4. I like social media because customers get to know the people who make the decisions about the brands they buy.

5. I like social media because it provides another avenue to understand what customers what and need from our products and services.

6. I like social media because coloring outside the lines is accepted and creativity is encouraged.

7. I like social media because the culture is built on exchanges of self and selflessness.

8. I like social media because it builds bridges of communication across enterprise silos.

9. I like social media because it is accountable and trackable

10. I like social media because it is still being defined.

11. I like social media because it encourages people to work together.

12. I like social media because of the people you meet and the friendships you build.

13. I like social media because it brings accountability to the people who make the decisions behind the brand.

14. I like social media because it can mean text, photos, video and audio.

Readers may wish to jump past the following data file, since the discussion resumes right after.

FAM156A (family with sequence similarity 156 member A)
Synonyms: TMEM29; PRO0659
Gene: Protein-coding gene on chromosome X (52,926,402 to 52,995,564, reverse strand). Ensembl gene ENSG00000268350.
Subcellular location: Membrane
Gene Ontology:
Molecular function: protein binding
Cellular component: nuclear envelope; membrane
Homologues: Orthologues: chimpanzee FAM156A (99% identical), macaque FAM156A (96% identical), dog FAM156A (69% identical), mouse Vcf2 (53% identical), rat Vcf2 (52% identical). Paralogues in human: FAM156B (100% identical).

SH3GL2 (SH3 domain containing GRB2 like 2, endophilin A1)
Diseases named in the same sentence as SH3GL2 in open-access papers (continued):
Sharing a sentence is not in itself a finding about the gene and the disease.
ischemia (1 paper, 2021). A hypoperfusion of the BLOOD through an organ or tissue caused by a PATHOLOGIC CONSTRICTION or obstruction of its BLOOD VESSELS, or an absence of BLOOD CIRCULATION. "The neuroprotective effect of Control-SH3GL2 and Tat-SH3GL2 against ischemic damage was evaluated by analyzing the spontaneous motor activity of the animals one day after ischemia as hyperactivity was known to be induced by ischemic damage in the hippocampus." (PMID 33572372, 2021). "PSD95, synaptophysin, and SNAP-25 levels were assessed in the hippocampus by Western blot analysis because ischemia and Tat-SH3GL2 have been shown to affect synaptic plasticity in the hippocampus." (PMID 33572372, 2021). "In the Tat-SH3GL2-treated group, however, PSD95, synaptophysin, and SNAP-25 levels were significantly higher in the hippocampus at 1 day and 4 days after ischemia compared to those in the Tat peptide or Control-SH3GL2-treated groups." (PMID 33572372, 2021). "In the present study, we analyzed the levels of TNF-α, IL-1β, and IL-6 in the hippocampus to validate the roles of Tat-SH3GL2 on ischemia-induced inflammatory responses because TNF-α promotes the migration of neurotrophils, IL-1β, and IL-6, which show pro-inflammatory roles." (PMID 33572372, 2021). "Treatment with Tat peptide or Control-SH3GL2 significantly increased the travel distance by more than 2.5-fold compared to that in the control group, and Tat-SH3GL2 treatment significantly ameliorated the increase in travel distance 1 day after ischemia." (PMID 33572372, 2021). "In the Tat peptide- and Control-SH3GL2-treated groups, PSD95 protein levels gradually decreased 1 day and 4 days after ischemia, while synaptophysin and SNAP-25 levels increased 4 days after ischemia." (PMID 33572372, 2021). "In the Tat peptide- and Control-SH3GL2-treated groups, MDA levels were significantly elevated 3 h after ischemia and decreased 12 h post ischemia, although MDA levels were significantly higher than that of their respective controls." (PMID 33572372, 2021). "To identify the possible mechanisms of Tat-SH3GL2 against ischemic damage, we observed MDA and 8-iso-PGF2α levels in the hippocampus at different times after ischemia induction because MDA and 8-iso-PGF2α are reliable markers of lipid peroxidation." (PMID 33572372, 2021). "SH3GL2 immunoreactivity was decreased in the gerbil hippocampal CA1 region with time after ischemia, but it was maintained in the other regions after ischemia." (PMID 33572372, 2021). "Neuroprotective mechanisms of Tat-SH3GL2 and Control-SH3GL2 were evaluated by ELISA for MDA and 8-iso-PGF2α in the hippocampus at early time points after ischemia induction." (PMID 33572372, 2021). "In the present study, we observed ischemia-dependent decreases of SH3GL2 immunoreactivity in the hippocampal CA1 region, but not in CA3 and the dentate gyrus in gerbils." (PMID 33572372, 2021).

15. I like social media because it levels the playing field for small businesses and nonprofits.

16. I like social media because it demands transparency from all who participate.

17. I like social media because it can be a laser focus for niche campaigns.

18. I like social media because it can be integrated into other marketing strategies.

19. I like social media because all levels of the enterprise can participate.

20. I like social media because of the generosity of spirit that people exhibit.

21. I like social media because of the ability to exchange and challenge ideas.

23. I like social media because it creates added value to a brand's promise.

24. I like social media because it is the ultimate customer experience.

25. I like social media because it is adds multiple ways to keep in touch with people who matter without the concern of geography.

26. I like social media because it helps us capture history .. be that of a marketing campaign or thoughts and ideas.

27. I like social media because it is changes how we look at the media.

28. I like social media because it provides the opportunity for everyone to voice their opinions and ideas.

29. I like social media because it's not about the technology it's about the people.

30. I like social media because ... Your Turn! Why do you like social media?


It's not a revelation that social media occurs in the digital conversations of the Internet. However, some find it strange that conversations with people who might be more of an acquaintance than one we might call a "friend" often lead to important ideas.